Recently the dean’s office asked liberal arts faculty to provide copies of the books they had authored over the years for a collection to be exhibited in the Gebauer Building. To comply with this request I began making a stack on my office desk.
My stack grew to 13 books, including two I had edited and two works translated into Japanese and French. The other nine were books I authored or co-authored over a 45-year career while teaching at Harvard and Texas, or on leave at Stanford and M.I.T.
The earliest book—from 1967—was one of the first economic studies to use computational methods to solve expansion planning models for large industries in which investment in production facilities were characterized by economies of scale. Though economies of scale are ubiquitous in major industries, these models could not be solved with analytical methods. However, they lent themselves well to solution methods for global optimization with algorithms such as mixed integer programming which I programmed on the “giant” M.I.T. mainframe computer of the day—the IBM 7094.
A few years later my colleague Sam Bowles and I published a textbook, Notes and Problems in Microeconomic Theory, which we developed for the first year graduate microeconomics course we taught at Harvard University.
In 1970 I had the good fortune to be hired at The University of Texas at Austin by Dean John Silber a few short months before he was fired summarily by the regents. However, with tenure in hand, I decided to take a big risk and began work on a book that would take ten years to complete. At that time economic analysis and policy timing were tied to accounting methods and the annual budget cycle. However, some of my colleagues and I were moving toward a different approach that was based on the coming high tech world of feedback control applied to rapidly changing economic environments filled with uncertainties.
By the time I arrived at the Economics Department in Austin in the summer of 1970 I was ready to make a big investment in learning new mathematical and computational methods that could possible bring new technology to economics. The risk I took was to work on a single book for a 10-year period. One can only imagine the joy in the Kendrick household when that book, Stochastic Control for Economic Models, was accepted for publication by the McGraw-Hill Book Company.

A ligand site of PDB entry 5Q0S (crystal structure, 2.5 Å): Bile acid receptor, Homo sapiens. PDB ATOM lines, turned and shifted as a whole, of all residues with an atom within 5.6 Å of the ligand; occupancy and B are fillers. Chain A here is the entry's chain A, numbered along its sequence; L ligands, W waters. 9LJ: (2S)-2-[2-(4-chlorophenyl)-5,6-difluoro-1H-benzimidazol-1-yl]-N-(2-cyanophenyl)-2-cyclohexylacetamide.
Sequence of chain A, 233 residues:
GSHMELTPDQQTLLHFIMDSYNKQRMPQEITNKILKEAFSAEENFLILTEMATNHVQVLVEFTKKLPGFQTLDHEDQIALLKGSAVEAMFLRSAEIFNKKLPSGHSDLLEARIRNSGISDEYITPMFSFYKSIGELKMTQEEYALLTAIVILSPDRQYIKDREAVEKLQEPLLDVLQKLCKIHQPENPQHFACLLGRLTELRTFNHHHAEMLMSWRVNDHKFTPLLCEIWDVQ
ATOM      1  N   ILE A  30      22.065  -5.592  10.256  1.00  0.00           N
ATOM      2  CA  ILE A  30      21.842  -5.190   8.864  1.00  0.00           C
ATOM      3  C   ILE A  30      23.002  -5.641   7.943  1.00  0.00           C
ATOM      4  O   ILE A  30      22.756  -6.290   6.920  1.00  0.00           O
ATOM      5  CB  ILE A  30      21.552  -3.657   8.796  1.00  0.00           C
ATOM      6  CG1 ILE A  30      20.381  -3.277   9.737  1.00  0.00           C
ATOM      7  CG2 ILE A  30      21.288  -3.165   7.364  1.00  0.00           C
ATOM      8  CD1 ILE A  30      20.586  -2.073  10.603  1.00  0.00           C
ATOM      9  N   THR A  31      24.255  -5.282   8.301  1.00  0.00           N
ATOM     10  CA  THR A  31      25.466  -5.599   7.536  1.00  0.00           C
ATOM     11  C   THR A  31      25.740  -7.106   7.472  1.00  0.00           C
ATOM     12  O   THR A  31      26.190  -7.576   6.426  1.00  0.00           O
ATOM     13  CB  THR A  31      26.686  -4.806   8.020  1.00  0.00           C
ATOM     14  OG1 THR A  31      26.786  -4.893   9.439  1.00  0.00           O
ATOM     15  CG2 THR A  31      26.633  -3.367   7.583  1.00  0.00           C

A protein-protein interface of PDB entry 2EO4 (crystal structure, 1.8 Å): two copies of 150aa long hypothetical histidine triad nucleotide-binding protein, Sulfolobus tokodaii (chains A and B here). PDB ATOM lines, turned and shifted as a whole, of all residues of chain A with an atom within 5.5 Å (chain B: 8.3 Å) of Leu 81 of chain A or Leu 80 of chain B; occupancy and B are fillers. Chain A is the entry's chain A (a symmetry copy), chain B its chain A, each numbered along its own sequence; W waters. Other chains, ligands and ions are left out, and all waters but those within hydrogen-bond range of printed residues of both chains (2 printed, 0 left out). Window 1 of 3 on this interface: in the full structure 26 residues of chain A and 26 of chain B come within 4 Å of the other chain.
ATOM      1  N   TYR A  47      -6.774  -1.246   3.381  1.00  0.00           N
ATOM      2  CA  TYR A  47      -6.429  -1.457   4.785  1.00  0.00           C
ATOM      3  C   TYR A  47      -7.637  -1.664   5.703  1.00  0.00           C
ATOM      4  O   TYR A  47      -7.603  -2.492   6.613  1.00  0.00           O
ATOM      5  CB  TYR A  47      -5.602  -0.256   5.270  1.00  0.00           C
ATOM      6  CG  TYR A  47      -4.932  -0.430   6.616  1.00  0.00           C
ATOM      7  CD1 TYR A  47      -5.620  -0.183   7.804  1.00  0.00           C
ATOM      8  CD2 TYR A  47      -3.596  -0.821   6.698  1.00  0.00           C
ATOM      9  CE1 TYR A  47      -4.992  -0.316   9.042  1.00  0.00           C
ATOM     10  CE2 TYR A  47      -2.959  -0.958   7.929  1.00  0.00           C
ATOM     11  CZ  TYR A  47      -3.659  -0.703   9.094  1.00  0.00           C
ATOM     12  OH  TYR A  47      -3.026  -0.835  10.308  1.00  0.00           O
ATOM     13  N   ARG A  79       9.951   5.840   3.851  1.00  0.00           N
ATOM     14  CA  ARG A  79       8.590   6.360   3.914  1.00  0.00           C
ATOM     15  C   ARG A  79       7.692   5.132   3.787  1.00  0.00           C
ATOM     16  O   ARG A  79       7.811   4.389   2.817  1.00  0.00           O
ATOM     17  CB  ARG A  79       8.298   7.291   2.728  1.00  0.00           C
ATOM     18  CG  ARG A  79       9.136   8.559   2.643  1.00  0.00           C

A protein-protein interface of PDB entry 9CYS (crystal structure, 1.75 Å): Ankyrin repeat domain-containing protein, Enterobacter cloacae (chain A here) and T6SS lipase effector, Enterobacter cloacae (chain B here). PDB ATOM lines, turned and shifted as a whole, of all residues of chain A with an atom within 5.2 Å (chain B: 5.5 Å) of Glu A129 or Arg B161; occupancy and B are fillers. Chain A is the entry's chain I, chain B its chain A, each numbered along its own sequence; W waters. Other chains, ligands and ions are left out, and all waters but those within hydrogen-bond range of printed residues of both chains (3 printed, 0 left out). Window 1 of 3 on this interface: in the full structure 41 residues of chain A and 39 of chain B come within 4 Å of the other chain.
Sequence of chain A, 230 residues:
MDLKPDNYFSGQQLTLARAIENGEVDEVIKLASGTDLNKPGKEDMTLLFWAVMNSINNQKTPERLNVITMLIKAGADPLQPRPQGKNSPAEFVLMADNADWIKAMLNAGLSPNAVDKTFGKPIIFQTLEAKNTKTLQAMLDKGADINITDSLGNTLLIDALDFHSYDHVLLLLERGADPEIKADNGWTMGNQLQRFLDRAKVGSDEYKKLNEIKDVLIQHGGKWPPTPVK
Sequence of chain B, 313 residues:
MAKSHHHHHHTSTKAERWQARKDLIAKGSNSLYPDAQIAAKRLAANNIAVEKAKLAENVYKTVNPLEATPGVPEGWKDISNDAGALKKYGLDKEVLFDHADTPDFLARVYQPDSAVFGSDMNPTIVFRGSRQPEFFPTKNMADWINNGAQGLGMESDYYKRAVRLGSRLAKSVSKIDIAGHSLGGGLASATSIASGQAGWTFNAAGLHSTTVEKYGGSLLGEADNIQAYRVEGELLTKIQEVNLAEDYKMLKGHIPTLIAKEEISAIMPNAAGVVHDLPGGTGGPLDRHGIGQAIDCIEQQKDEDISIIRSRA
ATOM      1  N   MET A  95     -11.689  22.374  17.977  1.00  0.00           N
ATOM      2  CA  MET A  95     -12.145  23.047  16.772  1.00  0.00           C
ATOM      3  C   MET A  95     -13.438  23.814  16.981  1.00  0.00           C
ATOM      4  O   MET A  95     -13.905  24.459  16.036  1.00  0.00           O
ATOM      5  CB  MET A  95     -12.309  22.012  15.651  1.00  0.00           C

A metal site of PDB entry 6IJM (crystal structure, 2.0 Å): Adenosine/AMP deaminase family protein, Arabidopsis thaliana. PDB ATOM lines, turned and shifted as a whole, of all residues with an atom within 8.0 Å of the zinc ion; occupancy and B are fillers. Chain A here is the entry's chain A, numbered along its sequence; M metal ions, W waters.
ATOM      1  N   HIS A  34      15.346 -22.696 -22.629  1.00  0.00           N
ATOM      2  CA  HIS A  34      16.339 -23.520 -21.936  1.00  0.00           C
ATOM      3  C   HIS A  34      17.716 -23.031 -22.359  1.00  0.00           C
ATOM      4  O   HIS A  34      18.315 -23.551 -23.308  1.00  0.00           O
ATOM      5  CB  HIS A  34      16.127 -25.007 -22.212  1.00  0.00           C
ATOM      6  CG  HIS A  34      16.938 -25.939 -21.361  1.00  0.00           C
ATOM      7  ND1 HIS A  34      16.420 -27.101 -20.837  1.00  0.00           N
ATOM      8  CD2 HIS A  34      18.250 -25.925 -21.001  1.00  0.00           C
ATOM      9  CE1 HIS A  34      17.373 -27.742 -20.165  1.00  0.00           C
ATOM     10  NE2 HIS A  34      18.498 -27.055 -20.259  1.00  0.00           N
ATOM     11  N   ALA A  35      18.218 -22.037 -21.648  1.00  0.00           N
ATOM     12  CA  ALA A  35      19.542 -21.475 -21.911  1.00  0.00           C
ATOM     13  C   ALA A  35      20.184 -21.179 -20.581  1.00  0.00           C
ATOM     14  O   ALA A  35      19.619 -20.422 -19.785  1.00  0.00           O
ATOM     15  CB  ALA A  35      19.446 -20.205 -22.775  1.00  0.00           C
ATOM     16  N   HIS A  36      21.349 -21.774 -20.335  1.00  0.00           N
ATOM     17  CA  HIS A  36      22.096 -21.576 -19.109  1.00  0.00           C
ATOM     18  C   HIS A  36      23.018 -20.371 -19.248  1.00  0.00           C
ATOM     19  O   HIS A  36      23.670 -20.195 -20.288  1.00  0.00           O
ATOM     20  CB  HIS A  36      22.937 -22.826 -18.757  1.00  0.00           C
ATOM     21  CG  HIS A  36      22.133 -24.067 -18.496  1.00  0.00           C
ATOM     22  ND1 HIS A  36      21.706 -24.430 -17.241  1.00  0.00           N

However, the book had one drawback – it contained substantially more mathematics than words. In fact, the typist who converted my handwritten words and symbols into a manuscript asked: “This book has economics in the title … but is it really about economics?” In response to this question I later (1988) published a small book titled Feedback, which covered the same ground but used only words and no mathematical symbols. I hoped that this book would open the door for policy analysts and for a broader public to the coming world of high tech methods applied to economics.
Also in the 1980’s, I wrote a book with two colleagues about a new computer software system. This was done while I was serving as a consultant to the World Bank and helping to develop a system called GAMS that was a new departure from most of the software developed in that era. This software, whose principal creator was Alex Meeraus, was not a language for programming computer algorithms so much as a system for developing computer models of economic systems. As such it was used to create a great variety of models at the World Bank, in the financial community and in the defense industry. Later it was even used by Professor William Nordhaus of Yale University to create one of the earliest and most influential models of global warming.
The last book in the stack was developed over many years of teaching both undergraduates and graduate students about computational economics. In the early years of the 21st century I joined my former student, Ruben Mercado from Argentina, and my long time collaborator, Hans Amman from the Netherlands, to publish with the Princeton University Press one of the first textbooks in that field. At its publication, Computational Economics was characterized by Professor Alan Manne of Stanford University as “a pioneering textbook by the world leaders in the field.”
David Kendrick, 75, is a professor of economics at The University of Texas at Austin where he teaches a full load of undergraduate and graduate courses that are in great demand. His present research with George Shoukry and Hans Amman is a study of the potential improvements in macroeconomics stabilization which could be obtained by making fiscal policy changes quarterly rather than annually. Also, Kendrick was honored recently by the Society for Computational Economics when they created the Kendrick Award, which will be given every few years to a major contributor to the field of computational economics. In 2010 Kendrick was the first recipient of that award.